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YYou'll find the Bo-Kaap Museum, which showcases South Africa's Islamic heritage, in the cheerful Bo-Kaap neighbourhood of multi-coloured houses established centuries back by freed slaves.
These former slaves, many of whom hailed from South East Asia and practiced the Muslim faith, became known as the Cape Malay, and it is believed that they were instrumental in the formation of the Afrikaans language, a version of Dutch simplified for easier communication between the Dutch settlers and workers.
The Bo-Kaap Museum in Wale Street falls under the Iziko Museums of Cape Town. It is in the process of transformation into a social history museum that will tell the story of the local population within a cultural and socio-political context.
The museum occupies an original 1768 house, furnished as a 19th century home of a Muslim family.
As you relive the history of the Bo-Kaap community, you'll learn about its customs and beliefs, and how it was affected by the political ideology and discriminatory legislation of apartheid.
Despite the efforts of the apartheid government to move all communities of colour outside the boundaries of Cape Town, this vibrant working-class population stubbornly continued to exist on the doorstep of the city on the slopes of Signal Hill.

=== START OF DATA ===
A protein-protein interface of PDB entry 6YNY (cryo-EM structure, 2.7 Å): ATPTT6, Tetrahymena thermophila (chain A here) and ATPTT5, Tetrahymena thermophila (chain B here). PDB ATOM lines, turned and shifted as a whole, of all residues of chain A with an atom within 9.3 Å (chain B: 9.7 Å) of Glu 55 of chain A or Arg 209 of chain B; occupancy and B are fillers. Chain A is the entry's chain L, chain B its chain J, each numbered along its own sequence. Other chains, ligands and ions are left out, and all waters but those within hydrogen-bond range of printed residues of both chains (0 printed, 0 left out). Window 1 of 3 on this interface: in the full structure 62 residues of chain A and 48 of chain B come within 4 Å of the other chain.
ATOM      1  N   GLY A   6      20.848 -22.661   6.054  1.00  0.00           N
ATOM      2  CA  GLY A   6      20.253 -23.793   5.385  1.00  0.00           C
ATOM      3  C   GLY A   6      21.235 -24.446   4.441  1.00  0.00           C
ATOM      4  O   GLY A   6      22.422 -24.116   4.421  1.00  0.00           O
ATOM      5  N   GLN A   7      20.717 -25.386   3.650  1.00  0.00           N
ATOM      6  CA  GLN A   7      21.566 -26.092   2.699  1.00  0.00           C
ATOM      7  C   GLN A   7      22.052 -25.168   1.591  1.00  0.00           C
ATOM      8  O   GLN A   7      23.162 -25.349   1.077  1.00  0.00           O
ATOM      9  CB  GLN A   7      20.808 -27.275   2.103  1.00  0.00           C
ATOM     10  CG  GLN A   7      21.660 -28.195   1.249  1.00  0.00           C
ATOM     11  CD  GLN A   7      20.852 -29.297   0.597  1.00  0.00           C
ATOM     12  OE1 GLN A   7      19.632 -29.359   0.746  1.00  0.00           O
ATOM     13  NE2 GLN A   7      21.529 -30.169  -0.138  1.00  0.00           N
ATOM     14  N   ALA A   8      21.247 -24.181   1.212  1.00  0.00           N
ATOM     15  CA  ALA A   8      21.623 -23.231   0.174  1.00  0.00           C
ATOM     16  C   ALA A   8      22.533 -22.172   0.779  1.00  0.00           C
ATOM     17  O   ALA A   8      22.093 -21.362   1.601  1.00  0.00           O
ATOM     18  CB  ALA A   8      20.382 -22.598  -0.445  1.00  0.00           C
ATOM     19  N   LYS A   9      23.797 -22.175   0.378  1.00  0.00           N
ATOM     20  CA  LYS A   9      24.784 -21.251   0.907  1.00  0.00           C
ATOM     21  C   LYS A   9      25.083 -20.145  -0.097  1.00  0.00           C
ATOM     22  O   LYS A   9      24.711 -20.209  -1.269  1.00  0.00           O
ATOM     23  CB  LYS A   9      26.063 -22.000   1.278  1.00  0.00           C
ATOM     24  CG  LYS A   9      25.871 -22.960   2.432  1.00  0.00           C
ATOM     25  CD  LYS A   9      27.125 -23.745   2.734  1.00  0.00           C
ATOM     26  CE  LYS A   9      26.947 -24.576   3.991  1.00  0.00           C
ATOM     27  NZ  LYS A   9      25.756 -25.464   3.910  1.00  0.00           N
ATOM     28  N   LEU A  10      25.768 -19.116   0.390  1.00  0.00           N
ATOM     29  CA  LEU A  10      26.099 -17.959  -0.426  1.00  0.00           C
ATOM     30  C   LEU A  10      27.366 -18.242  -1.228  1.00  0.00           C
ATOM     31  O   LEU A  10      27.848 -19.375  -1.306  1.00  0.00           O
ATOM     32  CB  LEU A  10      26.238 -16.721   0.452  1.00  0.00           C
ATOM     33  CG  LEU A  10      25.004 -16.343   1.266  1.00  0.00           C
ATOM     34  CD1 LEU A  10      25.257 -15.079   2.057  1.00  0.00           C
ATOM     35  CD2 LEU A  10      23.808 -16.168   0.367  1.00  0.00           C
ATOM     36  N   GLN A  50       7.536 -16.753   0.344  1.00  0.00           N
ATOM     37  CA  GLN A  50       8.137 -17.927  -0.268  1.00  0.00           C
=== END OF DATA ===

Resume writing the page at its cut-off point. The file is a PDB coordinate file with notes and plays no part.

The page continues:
After your visit to this urban museum, take a walk around the area and if you’re there at the right time of day, listen out for the muezzin's calls to prayer.
Not far from the museum you'll find the oldest mosque in South Africa, the Auwal Mosque, built at the turn of the 18th century. Nearby is the oldest Muslim cemetery in the country, the Tana Baru.
The Bo-Kaap is also the heart of traditional Cape Malay cuisine so treat yourself to a spicy curry and some syrupy pastries. And spend a few moments chatting to the people of Bo-Kaap for some great insights into their daily lives.
TTravel tips & planning info
Who to contact
Tel: +27 (0)21 481 3939
What will it cost
Entrance fees: Adults R20; 6 to18 years R10; under 5s free. Free entrance on select commemorative days.
How to get here
The Bo-Kaap is a short drive from Cape Town's city centre. If you don't have a car, take a cab.
Best time to visit
The museum is open from 9am to 4pm from Mondays to Saturdays.
Things to do
A private guide will take you around Bo-Kaap visiting the museum, the cemetery and the mosque, at the same time filling you in on the area's culture and religion. The tour takes around two hours and costs about R120 per person. Contact the Bo-Kaap museum for guide references.
From the Bo-Kaap you are just a short distance from major city attractions as well as other museums such as the Gold of Africa Museum, District Six Museum and the Castle of Good Hope.
What to pack
A comfortable pair of walking shoes. Dress modestly if you intend going into one of the neighbourhood mosques.
Where to stay
Just about anywhere in Cape Town, although there are many accommodation options near the museum, in the city bowl as well as surrounding suburbs.
What to eat
Keep an eye out for Cape Malay dishes in the Bo-Kaap, like a spicy bobotie (baked mince with egg custard) or a sticky-sweet pastry know as a koeksister. Some restaurants with long-established reputations are Biesmiellah and Bo-Kaap Kombuis. Note that the festival of Ramadan may affect restaurant trading hours.